The world’s best navigation system can’t get you where you want to go if it doesn’t know your starting point. Almost everyone thinks they are starting their decision-making process from a clean slate, but that is rarely true.

Mental shortcuts (known as heuristics) impact our starting point. Heuristics are based on previous life experiences and beliefs which are ingrained in us and naturally influence our decisions. While they are efficient shortcuts to snap judgments, heuristics are a hindrance when we need to be objective.

Of all of the shortcuts that can hijack our decision making, the most prevalent is PREJUDICE.

Most of us like to think that we are not prejudiced. After all, prejudice is bad, right? Prejudice is bad when it leads you to ignorant, misguided decisions, but prejudice defined as: preconceived opinion that is not based on reason or actual experience is a heuristic and hard to completely avoid.

Common prejudices (both positive and negative) are based on:




4-Culture or heritage




8-Language and dialect

9-Political affiliation

10-Sexual orientation

Let’s test your lack of prejudice…

You are a casting director and have just been given your big break–casting roles for an upcoming Hollywood movie in which the main characters are athletes from different sports and different walks of life. The athletes are all on the same flight when disaster strikes. The plane crashes into a thick jungle, and they have to learn how to survive in the wild for an extended period of time.

The director wants you to cast the six main characters as two athletes from three different sports: basketball, soccer and golf. In each sport, one athlete is from a poor background and the other athlete comes from a wealthy family.

What types of people will you call in to audition? You may consider yourself to be open-minded, but you are probably not going into these casting calls without some idea what type of person will best fit each role. Now, lock these images in your mind, or better yet, write them on a piece of paper.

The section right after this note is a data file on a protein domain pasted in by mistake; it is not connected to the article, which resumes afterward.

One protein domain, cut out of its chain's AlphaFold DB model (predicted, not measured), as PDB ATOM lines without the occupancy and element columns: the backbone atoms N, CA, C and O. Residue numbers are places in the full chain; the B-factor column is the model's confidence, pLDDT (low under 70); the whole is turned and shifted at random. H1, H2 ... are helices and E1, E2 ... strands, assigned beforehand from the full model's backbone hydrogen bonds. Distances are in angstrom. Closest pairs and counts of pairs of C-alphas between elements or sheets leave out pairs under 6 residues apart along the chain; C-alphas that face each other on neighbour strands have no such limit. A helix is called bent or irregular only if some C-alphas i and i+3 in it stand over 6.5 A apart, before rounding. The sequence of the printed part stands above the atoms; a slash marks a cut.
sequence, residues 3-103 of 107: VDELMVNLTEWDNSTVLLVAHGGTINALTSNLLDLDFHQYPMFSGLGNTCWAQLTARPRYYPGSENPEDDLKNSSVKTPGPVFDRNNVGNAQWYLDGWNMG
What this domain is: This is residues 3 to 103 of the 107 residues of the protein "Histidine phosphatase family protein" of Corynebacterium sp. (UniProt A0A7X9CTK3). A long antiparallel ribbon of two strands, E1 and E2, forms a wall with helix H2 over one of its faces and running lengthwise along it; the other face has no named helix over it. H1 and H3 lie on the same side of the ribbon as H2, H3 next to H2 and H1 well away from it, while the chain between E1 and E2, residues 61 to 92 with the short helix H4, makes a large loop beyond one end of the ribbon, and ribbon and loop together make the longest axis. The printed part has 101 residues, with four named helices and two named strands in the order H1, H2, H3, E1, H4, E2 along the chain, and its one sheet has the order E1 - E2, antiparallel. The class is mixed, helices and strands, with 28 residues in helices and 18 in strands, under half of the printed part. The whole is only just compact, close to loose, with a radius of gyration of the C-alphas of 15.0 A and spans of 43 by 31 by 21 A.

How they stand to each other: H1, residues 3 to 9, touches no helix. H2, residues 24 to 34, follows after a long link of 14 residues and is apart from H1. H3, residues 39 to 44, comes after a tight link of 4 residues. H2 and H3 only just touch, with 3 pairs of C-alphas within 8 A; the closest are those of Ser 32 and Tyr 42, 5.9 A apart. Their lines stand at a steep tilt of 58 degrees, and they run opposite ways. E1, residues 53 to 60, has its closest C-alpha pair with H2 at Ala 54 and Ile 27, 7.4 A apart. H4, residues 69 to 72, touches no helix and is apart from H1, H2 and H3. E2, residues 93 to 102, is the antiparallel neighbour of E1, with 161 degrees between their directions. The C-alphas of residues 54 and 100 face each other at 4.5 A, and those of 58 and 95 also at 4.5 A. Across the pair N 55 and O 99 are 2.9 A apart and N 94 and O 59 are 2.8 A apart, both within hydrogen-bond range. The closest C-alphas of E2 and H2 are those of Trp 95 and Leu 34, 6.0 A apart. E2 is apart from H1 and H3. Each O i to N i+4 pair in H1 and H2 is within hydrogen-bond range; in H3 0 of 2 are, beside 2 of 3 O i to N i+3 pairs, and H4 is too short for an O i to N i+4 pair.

At the end of the movie, the athletes are rescued. Their plight has captured the nation’s attention and they get to meet the President of the United States. Who will you cast as President in the movie? What does the President look like? What type of demeanor will the President have? What makes someone seem “presidential”?

Did you choose a woman to portray 50% of the athletes? After all, there are female professional basketball players and golfers. The American women’s soccer team gets better results on the world stage than the American men’s team, so of course you cast the soccer players as women, right?   

Did you choose a woman for at least one of those roles? If you didn’t, it doesn’t mean you are a bad person. It just means that when you think of athletes, you naturally think of men only.

Maybe you don’t think of these shortcuts you took in your hypothetical casting job as prejudices, but they are.

The best decision making starts with having clean slate–no biases or leanings and no prejudices.  As humans, we don’t have a clean slate. Instead, we have to make an effort to become aware of any prior biases or preconceived conclusions and consciously avoid letting them influence us. Once you acknowledge their existence, they become much less powerful. And without prejudice in the way, our decisions become more fact-based, more sound, easier to rationalize or defend and, on the whole, better.